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The Port Royal ExperimentA Case Study in Development$
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Kevin Dougherty

Print publication date: 2014

Print ISBN-13: 9781628461534

Published to University Press of Mississippi: January 2016

DOI: 10.14325/mississippi/9781628461534.001.0001

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PRINTED FROM Mississippi SCHOLARSHIP ONLINE (www.mississippi.universitypressscholarship.com). (c) Copyright University Press of Mississippi, 2019. All Rights Reserved. An individual user may print out a PDF of a single chapter of a monograph in MSSO for personal use.date: 17 October 2019

The Hand in the Bucket

The Hand in the Bucket

Sequencing and Perseverance

Chapter:
(p.155) Chapter Ten The Hand in the Bucket
Source:
The Port Royal Experiment
Author(s):

Kevin Dougherty

Publisher:
University Press of Mississippi
DOI:10.14325/mississippi/9781628461534.003.0011

Most observers have assessed the Port Royal Experiment as at best a mixed success. Certainly it succeeded in meeting immediate humanitarian needs and beginning the transition from slavery to freedom for the Sea Islands blacks. However, these early gains reached a plateau and not only did not become self-sustaining and increasing, as time passed they regressed. A variety of modern nation-building theories help explain the Port Royal Experiment’s failure to produce lasting results. By focusing on initiatives such as education rather than establishing a strong military presence on the Sea Islands early on, the Port Royal Experiment appears to violate Francis Fukuyama’s insistence that the “strength of state institutions is more important in a broad sense than the scope of state functions.” Likewise, Roland Paris’s “institutionalization before liberalization” sequencing requirement that “peacebuilders should concentrate on constructing a framework of effective institutions prior to promoting political and economic competition” was not followed.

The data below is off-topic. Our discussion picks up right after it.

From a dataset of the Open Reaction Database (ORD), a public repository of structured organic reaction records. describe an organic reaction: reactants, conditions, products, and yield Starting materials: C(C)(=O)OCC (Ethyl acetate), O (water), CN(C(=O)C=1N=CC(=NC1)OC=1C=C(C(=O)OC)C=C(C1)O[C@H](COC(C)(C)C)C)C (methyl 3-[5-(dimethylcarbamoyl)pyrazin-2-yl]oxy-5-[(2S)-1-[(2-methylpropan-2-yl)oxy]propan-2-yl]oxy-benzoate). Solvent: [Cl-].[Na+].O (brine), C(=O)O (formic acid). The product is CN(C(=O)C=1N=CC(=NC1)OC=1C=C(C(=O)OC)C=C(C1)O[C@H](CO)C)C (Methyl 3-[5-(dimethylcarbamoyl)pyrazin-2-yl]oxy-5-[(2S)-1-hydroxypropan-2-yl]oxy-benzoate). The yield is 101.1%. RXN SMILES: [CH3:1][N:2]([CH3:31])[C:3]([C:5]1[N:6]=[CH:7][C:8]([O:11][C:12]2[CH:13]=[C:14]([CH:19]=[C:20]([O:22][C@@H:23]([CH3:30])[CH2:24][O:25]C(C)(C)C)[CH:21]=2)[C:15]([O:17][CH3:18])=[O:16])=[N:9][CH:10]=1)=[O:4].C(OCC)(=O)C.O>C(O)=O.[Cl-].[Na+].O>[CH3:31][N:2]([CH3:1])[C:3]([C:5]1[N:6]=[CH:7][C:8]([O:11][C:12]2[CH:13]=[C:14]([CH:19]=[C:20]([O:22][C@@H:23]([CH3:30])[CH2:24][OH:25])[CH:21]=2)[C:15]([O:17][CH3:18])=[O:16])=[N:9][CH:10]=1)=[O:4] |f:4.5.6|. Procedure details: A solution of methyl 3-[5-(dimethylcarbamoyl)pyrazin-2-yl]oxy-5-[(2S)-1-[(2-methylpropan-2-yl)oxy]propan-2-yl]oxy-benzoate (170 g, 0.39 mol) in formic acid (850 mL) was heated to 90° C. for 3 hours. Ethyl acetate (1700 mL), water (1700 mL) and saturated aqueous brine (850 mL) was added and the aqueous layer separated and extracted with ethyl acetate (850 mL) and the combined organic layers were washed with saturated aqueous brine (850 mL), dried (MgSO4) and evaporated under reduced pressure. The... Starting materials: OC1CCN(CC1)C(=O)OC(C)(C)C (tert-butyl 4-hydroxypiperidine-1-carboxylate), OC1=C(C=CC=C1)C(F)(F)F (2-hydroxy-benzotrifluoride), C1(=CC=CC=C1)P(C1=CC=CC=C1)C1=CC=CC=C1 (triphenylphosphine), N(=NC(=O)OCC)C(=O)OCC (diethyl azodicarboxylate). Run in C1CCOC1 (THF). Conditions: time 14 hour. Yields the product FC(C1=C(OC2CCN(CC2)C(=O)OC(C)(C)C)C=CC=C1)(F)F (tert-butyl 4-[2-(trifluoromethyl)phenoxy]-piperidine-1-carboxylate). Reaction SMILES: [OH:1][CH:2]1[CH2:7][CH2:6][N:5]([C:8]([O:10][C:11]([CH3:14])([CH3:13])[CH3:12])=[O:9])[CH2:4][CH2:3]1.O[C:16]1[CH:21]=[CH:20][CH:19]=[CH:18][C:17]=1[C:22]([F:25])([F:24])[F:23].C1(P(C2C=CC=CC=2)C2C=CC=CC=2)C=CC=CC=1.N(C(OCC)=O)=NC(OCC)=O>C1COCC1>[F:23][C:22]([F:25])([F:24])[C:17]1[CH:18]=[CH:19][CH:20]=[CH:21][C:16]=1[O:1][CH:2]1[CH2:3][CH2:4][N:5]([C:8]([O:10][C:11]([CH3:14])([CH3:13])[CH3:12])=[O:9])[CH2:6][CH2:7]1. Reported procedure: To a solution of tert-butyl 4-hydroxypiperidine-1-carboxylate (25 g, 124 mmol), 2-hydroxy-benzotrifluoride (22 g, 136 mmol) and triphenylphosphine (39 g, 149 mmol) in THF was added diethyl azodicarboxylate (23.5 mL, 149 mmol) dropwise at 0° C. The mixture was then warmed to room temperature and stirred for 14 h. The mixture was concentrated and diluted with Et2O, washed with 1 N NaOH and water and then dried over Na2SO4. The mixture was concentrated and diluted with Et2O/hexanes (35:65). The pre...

Keywords:   Institutionalization before liberalization, Nation-building, Francis Fukuyama, Roland Paris, sequencing

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